Wrigley, H. S., Richer, E., Martinson, K., Kubo, H., & Strawn, J. (2003). The language of opportunity: Expanding employment prospects for adults with limited English skills. Washington, DC: Center for Law and Social Policy.

Young, S. (2005). Adolescent learners in adult ESL classes. CAELA Brief. Washington, DC: Center for Adult English Language Acquisition.

Programs for adult immigrants

Chisman, F., Wrigley, H. S., & Ewen, D. (1993). ESL and the American dream: A report on an investigation of English as a second language services for adults. Washington, DC: Southport Institute for Policy Analysis.

Crandall, J. (1993). Professionalism and professionalization of adult ESL literacy. TESOL Quarterly, 27(3), 497-515.

Crandall, J., & Sheppard, K. (2004). Adult ESL and the community college. New York: Council for the Advancement of Adult Literacy.

Van Duzer, C., & Florez, M. C. (2003). Adult English language instruction in the 21 st century. Washington, DC: Center for Applied Linguistics.

Wrigley, H. S. (2005). A conversation with FOB: What works for adult ESL students. Focus on Basics. National Center for the Study of Adult Learning and Literacy.


Development of reading and writing skills of adult English language learners

Burt, M., & Peyton, J. K. (2003) Reading and adult English language learners: The role of the first language. CAL Brief. Washington, DC: National Center for ESL Literacy Education.

Burt, M., Peyton, J. K., Adams, R. (2003). Reading and adult English language learners: A review of the research. Washington, DC: Center for Applied Linguistics and National Center for ESL Literacy Education.

Burt, M., Peyton, J. K., & Van Duzer, C. (2005). How should adult ESL reading instruction differ from ABE reading instruction? CAELA Brief. Washington, DC: Center for Adult English Language Acquisition.

Florez, M. C. , & Terrill, L. (2003). Working with literacy-level adult English language learners. Washington, DC: National Center for ESL Literacy Education.

Gillespie, M. K. (2001). Research in writing: Implications for adult literacy education. The Annual Review of Adult Learning and Literacy, Vol. 2 (pp. 63-110). National Center for the Study of Adult Learning and Literacy.

Gillespie, M. K. (1994). Rationales for adult native language literacy and directions for research. Philadelphia, PA: National Center for Adult Literacy. NCAL Technical Report TR 94-03.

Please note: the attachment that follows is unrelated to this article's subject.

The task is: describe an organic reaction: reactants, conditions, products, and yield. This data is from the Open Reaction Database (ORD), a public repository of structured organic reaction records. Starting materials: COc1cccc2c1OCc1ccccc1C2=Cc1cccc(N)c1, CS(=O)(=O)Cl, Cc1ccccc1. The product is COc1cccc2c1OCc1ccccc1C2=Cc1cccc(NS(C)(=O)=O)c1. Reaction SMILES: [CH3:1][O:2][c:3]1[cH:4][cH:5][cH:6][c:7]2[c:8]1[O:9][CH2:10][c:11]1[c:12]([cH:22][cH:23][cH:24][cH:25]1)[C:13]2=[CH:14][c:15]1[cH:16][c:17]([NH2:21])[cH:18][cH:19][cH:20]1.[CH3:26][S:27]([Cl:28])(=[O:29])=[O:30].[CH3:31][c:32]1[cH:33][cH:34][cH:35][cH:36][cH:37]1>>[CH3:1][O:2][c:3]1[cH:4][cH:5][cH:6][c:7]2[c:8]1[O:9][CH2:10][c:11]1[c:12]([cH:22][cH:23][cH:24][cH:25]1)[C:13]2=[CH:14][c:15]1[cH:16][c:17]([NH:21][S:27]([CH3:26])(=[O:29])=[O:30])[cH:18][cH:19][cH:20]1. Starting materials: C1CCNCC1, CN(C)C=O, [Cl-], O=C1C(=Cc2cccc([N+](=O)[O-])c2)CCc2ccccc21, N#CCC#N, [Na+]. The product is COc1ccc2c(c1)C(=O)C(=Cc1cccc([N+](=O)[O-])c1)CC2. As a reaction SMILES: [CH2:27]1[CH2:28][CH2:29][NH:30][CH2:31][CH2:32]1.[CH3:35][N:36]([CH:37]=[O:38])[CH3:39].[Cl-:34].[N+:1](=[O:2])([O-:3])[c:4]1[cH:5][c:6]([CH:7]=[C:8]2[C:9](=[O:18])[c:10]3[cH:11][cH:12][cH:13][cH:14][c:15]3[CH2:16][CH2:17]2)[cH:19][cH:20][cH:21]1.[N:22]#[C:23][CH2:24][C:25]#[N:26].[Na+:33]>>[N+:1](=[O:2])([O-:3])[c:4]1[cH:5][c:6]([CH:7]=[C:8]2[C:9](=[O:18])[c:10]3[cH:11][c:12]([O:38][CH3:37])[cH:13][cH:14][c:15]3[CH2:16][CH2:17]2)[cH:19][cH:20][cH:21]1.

Moss, D., & Ross-Feldman, L. (2003). Second language acquisition in adults: From research to practice. Washington, DC: National Center for ESL Literacy Education.


Two New CAELA Briefs

Adolescent Learners in Adult ESL Classes
by Sarah Young, CAELA

This brief examines the population of adolescent English language learners (ELLs) (defined here as those between 16 and 18 years of age), who are enrolled in adult English as a second language (ESL) programs. It provides a comprehensive look at this particular student body, beginning with a discussion of the general characteristics of adolescent ELLs. Looking at current research, the brief explores not only the demographics of these students, but outlines distinguishing educational, societal, and personal factors that may affect their educational achievement and should, therefore, be familiar to educators. It goes on to explain the different types of training that adult ESL teachers working with these adolescent ELLs can benefit from, such as building awareness of the developmental differences between adolescents and adults or learning about mentoring techniques, and suggests specific ways in which classroom instruction can support adolescent ELLs. The brief concludes with advice for ESL program administrators who seek information on how better to support their adolescent learners, including transitioning to other programs. This brief is available on CAELA’s website and can be downloaded at


Online Professional Development for Adult ESL Educators by Julie Mathews-Aydinli, CAELA, and Karen Taylor, Arlington ( Virginia) Education and Employment Program (REEP)

On-going professional development for teachers of adult English as a Second Language (ESL) is an important need, but one that is not easy to meet for various reasons, including limited finances in many adult ESL programs, the part-time nature of many adult ESL teachers, and the widely varying educational and professional backgrounds of these teachers. Both for adult ESL teachers and for educators in general, there is growing interest in using online services to meet professional development needs. For the adult ESL instructor considering online professional development options or the adult ESL program administrator wondering whether this option would be appropriate for their program’s instructors, it is important to understand what current research is saying about online professional development, and how to choose between the existing options for online professional development. This brief describes current efforts to provide online professional development opportunities and resources for adult ESL teachers and discusses factors that must be considered in the development, delivery, and evaluation of professional development that is available online. It is available on CAELA’s website and can be downloaded at

Upcoming Briefs

The following briefs will be available in the coming months:

  • Teaching Civics in the Adult ESL Classroom (available late February or early March 2006)
  • Supportive Practices for Multilevel Classes (available April 2006)
  • Preparing Adult English Language Learners for Post-Secondary Education (available June 2006)